The Carma Paso Robles, LLC, is requesting an incidental take permit to cover activities associated with the proposed clearing and construction on 376 acres of the Paso Robles Phase II Development that may affect the golden-cheeked warbler and its habitat.
Refuge Seeks Public Input on Draft Hunt Plan and Environmental Assessment
September 2015 Buffalo Lake National Wildlife Refuge (Refuge), in compliance with the National Environmental Policy Act of 1969, has prepared a draft Environmental Assessment (EA), Hunt Plan and Compatibility Determination for opening the refuge to mule deer, white-tailed deer, and feral hog hunting. The refuge considered whether to continue current management (no action) or open the refuge to limited hunting (by youth) of deer and feral hogs on the refuge (proposed action). Copies of these documents are available for review at the refuge headquarters and on the refuge website located at: http://www.fws.gov/refuges/buffalo lake/
The public is encouraged to submit written comments to: Buffalo Lake National Wildlife Refuge, Attn: Hunt Plan/EA, P.O. Box 179, Umbarger, TX 79091. Written comments will be accepted until 4:30 pm on Thursday, October 8, 2015.
September 2015 Department of Justice -An Odessa, Mo., man who falsely claimed to be a Cherokee Indian was sentenced in federal court for utilizing a fraudulent tribal identification card to sell his Indian artwork at fairs and on-line. Terry Lee Whetstone, 63, of Odessa, was sentenced by U.S. Magistrate Judge Sarah W. Hays to three years of probation after also pleading guilty today to the charge of misrepresentation of Indian-produced goods and products.
September 2015 The Gila trout stared into the dark abyss of extinction, but dedicated scientists turned that around. You can learn more about the this beautiful rare trout and the work of the U.S. Fish and Wildlife Service in this Sporting Classics story.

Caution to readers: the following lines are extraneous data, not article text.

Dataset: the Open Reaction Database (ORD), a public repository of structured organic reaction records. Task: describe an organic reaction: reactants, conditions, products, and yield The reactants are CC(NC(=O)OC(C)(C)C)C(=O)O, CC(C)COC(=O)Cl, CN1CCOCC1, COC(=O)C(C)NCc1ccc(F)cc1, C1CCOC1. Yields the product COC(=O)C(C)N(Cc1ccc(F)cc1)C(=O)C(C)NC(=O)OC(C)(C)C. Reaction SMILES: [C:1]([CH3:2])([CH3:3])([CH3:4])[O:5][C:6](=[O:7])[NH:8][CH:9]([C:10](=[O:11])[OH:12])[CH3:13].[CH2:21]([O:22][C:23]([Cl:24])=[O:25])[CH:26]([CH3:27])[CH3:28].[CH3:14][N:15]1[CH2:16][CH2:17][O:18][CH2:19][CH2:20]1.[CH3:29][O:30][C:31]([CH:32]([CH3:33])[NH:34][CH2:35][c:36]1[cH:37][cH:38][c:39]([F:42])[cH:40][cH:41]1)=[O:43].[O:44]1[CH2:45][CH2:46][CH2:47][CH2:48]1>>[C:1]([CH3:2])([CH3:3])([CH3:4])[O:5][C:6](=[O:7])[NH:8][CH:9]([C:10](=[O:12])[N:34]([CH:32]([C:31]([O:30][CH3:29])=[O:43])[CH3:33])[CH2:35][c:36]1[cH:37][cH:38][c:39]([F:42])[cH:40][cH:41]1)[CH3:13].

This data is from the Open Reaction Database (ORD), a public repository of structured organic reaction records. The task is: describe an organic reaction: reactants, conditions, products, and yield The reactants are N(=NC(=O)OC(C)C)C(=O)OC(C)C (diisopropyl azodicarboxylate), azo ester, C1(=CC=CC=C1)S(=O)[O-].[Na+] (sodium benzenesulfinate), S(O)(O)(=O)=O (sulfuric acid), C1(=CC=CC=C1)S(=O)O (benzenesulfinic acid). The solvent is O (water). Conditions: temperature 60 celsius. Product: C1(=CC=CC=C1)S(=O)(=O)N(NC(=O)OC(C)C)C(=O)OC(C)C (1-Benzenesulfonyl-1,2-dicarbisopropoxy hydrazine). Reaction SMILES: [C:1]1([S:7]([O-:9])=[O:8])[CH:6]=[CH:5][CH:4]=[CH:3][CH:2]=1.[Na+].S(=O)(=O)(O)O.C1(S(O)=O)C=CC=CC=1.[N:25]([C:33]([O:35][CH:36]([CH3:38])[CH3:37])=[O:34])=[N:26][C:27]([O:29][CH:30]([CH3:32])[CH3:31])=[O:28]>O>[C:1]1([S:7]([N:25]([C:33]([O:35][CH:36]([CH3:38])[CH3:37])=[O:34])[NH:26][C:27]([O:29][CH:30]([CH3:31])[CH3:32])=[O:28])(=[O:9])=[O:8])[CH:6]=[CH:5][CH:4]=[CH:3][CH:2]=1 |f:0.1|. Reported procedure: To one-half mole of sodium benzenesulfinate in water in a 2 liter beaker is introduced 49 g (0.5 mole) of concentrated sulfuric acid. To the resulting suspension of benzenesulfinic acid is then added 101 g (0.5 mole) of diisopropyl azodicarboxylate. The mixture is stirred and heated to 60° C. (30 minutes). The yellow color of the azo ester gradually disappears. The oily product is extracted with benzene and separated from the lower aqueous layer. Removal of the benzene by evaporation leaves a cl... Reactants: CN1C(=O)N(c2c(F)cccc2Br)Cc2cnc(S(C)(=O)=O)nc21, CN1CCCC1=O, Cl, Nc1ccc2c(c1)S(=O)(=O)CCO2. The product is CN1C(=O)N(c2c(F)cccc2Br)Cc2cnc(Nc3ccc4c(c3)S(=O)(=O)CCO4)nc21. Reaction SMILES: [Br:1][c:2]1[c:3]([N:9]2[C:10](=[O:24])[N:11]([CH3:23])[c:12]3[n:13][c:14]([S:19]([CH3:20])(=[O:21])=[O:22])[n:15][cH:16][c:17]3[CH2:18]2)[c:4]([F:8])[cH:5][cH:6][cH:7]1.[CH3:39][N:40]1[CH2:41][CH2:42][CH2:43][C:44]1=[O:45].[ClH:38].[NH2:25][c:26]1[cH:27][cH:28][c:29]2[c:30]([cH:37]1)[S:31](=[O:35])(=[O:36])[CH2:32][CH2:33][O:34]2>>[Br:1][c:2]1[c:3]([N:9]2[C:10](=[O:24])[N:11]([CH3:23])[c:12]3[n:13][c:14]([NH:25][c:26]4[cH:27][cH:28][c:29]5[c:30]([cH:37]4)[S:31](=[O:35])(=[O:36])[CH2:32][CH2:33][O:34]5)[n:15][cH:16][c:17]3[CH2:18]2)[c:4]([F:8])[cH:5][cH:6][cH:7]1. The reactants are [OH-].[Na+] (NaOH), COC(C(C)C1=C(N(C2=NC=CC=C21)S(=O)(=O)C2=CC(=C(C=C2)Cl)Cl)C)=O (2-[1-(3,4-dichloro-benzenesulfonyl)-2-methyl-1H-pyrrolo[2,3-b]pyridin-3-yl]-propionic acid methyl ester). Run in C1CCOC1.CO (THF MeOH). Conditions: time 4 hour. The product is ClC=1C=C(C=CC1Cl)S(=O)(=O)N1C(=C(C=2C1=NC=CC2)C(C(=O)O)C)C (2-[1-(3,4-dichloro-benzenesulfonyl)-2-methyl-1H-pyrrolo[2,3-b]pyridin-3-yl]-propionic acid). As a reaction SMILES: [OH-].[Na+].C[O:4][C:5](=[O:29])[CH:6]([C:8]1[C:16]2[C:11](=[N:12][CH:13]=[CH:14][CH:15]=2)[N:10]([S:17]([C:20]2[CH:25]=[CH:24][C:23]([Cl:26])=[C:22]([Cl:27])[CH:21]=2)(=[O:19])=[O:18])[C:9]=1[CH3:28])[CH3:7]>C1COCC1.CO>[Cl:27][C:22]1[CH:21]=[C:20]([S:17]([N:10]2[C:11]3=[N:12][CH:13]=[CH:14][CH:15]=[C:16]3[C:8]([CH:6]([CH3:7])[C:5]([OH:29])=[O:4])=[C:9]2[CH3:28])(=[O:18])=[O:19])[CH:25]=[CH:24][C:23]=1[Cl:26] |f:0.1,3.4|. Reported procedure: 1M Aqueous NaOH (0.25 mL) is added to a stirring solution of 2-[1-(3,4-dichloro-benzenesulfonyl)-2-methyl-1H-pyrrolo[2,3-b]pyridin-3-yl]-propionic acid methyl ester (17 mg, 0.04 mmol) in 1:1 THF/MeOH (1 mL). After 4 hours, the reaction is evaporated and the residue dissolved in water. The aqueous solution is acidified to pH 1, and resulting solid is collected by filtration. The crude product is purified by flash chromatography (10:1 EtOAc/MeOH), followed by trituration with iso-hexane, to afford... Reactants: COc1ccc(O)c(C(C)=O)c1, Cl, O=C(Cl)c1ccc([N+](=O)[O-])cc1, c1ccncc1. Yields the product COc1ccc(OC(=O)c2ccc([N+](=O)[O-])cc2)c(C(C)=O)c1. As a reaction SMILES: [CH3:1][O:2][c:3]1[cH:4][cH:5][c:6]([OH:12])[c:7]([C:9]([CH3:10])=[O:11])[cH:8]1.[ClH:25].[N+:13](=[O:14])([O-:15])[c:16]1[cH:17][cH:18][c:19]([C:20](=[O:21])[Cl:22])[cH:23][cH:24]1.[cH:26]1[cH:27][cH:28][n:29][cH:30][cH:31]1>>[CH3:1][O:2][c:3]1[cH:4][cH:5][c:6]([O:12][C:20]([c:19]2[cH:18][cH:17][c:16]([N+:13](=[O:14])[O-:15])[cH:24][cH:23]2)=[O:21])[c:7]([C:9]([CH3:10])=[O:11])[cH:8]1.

New York Times Addresses Attwater's Prairie Chicken Decline
The New York Times published an article on September 4, 2015, addressing the risks and decline of the Attwater's prairie chicken and the severity of its plummeting populations. When asked about the status of the bird, Terry Rossignol, the manager at the Attwater Prairie Chicken National Wildlife Refuge stated, “It’s like it’s crying out, ‘Help me!’ ” The article also discusses the habitat and federal recovery plan of this beloved species as well as the recent progress in understanding the barriers to its survival. A short video of a prairie chicken courtship ritual accompanies the article.
September 2015 Washita National Wildlife Refuge (Refuge), in compliance with the National Environmental Policy Act of 1969, has prepared a draft Environmental Assessment (EA), Hunt Plan and Compatibility Determination for opening the refuge to spring turkey hunting. The Refuge considered whether to maintain the existing hunting program (no turkey hunting), allow limited turkey hunting (the proposed action), or open the refuge to unrestricted turkey hunting during the State open seasons. Copies of these documents are available at the link below. The public is encouraged to submit written comments to Washita NWR, Attn: Hunt Plan/EA, 20834 E 0940 Road, Butler, OK 73625-5001. Written Comments will be accepted until 4:30 pm on Thursday, October 8, 2015.
Las Vegas National Wildlife Refuge Staff have been recognized for their contributions to Monarch butterfly conservation through educational programming. Credit: USFWS.
Winners for Monarch Conservation Announced
September 2015 Congratulations to Las Vegas National Wildlife Refugefor receiving the National Pollinator Champion in the Education category. They earned this award, as a result of their Mission Fly Away program, a curriculum that promotes citizen science and conservation of monarch butterflies. In 2014, five schools in Las Vegas, New Mexico, participated in the curriculum, which engages youth and the community in raising, tagging, and releasing monarchs at the Refuge.
A young boy and girl discover something interesting during their hike. Credit: Steve Hillebrand, USFWS.
Every Kid In A Park…and A National Wildlife Refuge Too!
September 2015 From sea to shining sea, our country is home to inspiring landscapes, vibrant waterways, abundant wildlife and historic treasures that all Americans can enjoy. Every Kid In A Park encourages valuable opportunities to explore, learn, and play in the spectacular places that belong to all of us, including America’s national wildlife refuges. Through this program, fourth graders, including home schooled and free choice learners 10 years of age, can obtain fee-free entrance access to their public lands for one year. It’s easy! Simply visit the Every Kid In A Park website, participate in an educational activity, and print your Voucher! And remember, most national wildlife refuges are already free!